Email marketing is cheap and extremely effective. But there are plenty of areas where you can make mistakes. Read on for ideas as to how you could use it, and how do it right.
What’s It For?
Email provides a great ROI for many companies. They’re doing things such as:
- Bringing People Back – Email can help encourage repeat buying. Offering updates on your new services or features, providing a coupon or news about a sale, and simply reminding customers you exist can get people back in the store or on the website. This is common for retailers, bars/restaurants, and other companies where people may purchase frequently.
- Staying In Consideration – If you need to stay in consideration during a long buying cycle, email is a perfect tool. This is very common in B2B settings.
- Keeping Clients Informed – If you do ongoing business with customers, they may want to stay up to date on new features or services you provide. This works even better in information-heavy industries, where you can provide useful info about your expertise. Think businesses such as financial advisors or many B2B services.
If you don’t think people would want emails from you, really consider whether that is true. Take, for instance, a garbage service – who wants emails about garbage? Perhaps people interested in when summer yard waste service ends, or how to dispose of their Christmas tree? Occasional emails might be appreciated – and could make people happier with your service.
Email Marketing Basics
Good email marketing revolves around permission and providing value.
- Get Their Permission – You can’t send to someone unless they’ve requested your emails. It’s actually illegal. Even if you could, they probably won’t see value in the emails (see next bullet). The biggest problem small businesses have here is taking every business card they’ve ever received and making this their email list. Depending on who those people are and what your content is, this might not make everyone angry, but it’s not recommended.
- Provide Surprising Value – With the quantity of email most people receive today, you have to provide some value to get people reading. Think about what matters to your customers – is it getting discounts? Helpful information? Updates on your company? That’s where you should focus your content. This will get your emails read, and keep customers from marking them as spam (which will eventually lead to email providers not delivering your emails).
Building Your Email List
Creating emails is work – which is pretty unrewarding if you’re only sending to a couple people. So you need to have a strategy for building a list.
- Your website – One easy way to capture emails is through your website. Almost any email service will provide signup forms that you can add to your site. It helps if you give people an idea of what they’re going to receive, and provide some promo for signing up (the subscribe rate for my email list quadrupled when I started offering a downloadable guide to online marketing). If you’re collecting emails on your website, I recommend you require subscribers double opt-in – meaning they get a confirmation email before actually being subscribed. This stops someone else from entering their email and making you look like a spammer.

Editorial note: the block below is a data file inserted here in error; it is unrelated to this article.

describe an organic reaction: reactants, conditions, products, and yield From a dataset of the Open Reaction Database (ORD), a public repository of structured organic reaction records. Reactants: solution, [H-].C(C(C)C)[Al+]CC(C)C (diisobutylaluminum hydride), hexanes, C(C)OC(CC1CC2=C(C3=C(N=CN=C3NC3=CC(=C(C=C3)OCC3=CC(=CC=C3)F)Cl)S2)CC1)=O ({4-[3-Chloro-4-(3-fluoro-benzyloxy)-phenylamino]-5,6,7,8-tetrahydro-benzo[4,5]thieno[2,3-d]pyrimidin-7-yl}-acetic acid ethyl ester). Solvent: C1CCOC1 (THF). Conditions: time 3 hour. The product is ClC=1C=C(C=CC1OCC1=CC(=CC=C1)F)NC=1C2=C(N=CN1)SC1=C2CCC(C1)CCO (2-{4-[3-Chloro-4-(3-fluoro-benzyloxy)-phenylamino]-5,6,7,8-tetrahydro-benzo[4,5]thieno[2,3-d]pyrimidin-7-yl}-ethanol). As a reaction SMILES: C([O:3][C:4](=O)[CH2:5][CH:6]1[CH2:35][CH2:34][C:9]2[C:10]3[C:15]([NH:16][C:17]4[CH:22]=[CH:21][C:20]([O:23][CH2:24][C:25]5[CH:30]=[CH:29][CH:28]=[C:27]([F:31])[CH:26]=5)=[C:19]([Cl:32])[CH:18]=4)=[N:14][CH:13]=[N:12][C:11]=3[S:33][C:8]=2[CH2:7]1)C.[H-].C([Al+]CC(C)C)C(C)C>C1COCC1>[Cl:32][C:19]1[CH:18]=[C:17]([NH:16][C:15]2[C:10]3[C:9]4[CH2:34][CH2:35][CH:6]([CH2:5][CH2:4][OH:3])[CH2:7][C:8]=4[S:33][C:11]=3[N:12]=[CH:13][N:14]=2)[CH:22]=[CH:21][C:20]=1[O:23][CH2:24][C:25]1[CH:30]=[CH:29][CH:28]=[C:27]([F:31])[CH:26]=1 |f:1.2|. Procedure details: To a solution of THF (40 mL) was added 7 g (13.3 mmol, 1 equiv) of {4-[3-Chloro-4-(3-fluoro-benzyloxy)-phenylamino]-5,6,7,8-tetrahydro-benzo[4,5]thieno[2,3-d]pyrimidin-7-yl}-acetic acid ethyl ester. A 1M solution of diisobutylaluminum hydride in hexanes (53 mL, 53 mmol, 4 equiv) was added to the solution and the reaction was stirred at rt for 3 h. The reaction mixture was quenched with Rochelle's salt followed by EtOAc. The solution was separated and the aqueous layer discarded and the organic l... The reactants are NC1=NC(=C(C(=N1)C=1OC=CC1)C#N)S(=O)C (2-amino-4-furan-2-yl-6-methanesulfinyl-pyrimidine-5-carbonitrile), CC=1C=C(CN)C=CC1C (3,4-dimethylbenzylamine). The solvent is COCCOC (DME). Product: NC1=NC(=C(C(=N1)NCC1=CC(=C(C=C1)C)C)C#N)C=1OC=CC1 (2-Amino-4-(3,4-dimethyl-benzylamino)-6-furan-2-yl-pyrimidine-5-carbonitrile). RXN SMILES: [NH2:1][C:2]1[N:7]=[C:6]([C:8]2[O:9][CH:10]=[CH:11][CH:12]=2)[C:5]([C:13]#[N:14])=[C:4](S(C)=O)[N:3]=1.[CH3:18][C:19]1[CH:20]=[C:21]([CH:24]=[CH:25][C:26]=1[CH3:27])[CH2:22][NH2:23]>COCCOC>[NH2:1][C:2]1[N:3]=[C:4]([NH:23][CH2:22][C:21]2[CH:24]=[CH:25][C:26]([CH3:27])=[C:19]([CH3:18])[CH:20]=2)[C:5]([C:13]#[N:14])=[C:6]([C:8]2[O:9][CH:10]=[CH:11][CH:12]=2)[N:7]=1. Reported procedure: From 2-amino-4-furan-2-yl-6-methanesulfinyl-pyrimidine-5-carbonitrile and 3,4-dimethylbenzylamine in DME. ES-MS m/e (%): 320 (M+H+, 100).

- Your Store/In Person/Tradeshows/Etc. – A second way to collect emails is when you see customers. Some restaurants include a signup card with the bill, and stores can place a signup form near the register. Tradeshows are an obvious possibility, and sales people can ask your customers. For an eye-catching idea – Mailchimp has an iPad app to let customers sign up. Don’t be afraid to ask people – you should be confident in the content you’re sending.
- Existing Lists – I mentioned earlier not to go and add every contact you have to your marketing list. If, however, you want to jump-start things, you can send a personal email to contacts, telling them you’ll be sending emails and offering a subscribe link. This will at least give your list a base, to make writing emails feel worthwhile.
- Buying – A final way to rapidly grow your list is to buy one. This can work, and can legally satisfy the permission requirement, but isn’t something I suggest.
Before collecting your first email address, you should think about everything above – and decide what kind of emails you want to send, and how frequently you want to send them. Then you can properly set expectations for your subscribers, and prepare yourself for the regular work of creating emails. Once you know what you want to do, you need to decide how you’ll actually send the emails.
Pretty much everyone knows how email, and that’s all you really need to get started, but I would recommend looking into an email service provider. Dealing with double opt-in, subscribes, and unsubscribes will get difficult if your list reaches any size. You also may have trouble getting emails delivered if sending hundreds at a time. Finally, the services will provide pretty templates and signup forms to make your emails look professional.
I use Mailchimp (silly name but serious service) for sending emails and highly recommend them – if you have list of less than 2000 they’ll even let you send for free. Some other well known providers include Constant Contact, Vertical Response, and Aweber.
Email marketing’s low cost and strong return (perhaps falling, but still excellent) make it a clear winner for many companies. Can’t think of how your business could use it? Ask the readers with a comment below.